Young Chinese artist Sun Xun's latest wood-print animated film, "Some Actions Which Haven't Been Defined yet in the Revolution," has been nominated for competition in the Berlinale Shorts section in the 62nd Berlin International Film Festival (BIFF).
Other Chinese animated films, such as classic ink-wash shorts "Three Monks," "Snipe and Clam," "Landscapes," and "Mantis Catching Cicadas," have also been featured at BIFF, but in the past 14 years, no Chinese animation short has been screened at the festival.
"After so many years of absence, it's really exciting for Chinese animation to be entering the Berlin International Film Festival again," said ShangART Gallery, which promotes Sun's works.
As this entry marks the return of Chinese animations to top-class international film festivals, movie lovers see this as a positive sign for China's animated film industry, which many say is sorely in need of innovation and development.
The announcement has also triggered lively buzz speculating a revival of the use of wood printing or ink-wash techniques in the animated film genre, which enjoyed widespread popularity decades back throughout China, leaving an impression on the memories of many Chinese.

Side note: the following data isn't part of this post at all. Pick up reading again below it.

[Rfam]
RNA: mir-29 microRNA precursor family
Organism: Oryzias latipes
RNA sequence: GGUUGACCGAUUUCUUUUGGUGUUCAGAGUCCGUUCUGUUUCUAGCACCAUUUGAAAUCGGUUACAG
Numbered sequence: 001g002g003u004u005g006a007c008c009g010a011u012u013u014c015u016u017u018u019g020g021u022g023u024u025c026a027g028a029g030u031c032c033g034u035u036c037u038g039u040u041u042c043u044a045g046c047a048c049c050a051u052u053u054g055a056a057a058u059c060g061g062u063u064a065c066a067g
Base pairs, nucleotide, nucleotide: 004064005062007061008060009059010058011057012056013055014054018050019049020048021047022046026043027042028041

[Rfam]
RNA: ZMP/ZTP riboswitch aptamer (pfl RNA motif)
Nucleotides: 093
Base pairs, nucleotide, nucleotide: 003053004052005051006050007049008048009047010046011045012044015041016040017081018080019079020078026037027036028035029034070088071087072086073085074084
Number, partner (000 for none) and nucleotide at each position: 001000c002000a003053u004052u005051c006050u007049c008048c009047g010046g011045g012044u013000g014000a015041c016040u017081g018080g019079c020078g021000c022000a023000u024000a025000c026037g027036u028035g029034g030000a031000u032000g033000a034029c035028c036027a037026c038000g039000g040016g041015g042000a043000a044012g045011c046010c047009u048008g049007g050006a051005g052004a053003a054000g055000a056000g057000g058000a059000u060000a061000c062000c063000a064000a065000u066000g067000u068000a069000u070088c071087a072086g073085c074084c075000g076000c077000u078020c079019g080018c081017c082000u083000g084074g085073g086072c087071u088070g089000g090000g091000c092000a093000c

Sun, who graduated from the print-making department of the China Academy of Art and currently resides in Beijing, used techniques he learned in his studies to create an effect that has not seen much attention in a very long time: wood-print animation.
While ink-wash techniques have been prominent for thousands of years in China, Sun's chosen method of wood printing had its "golden years" during the first several decades after the founding of the People's Republic of China in 1949. However, in recent decades, the craft has seen little use.
The practice of using popular visual art techniques such as paper cutouts, soft ink-wash brush painting and wood cuts to create an animated film used to be very popular in Chinese animation, producing some beautiful classics.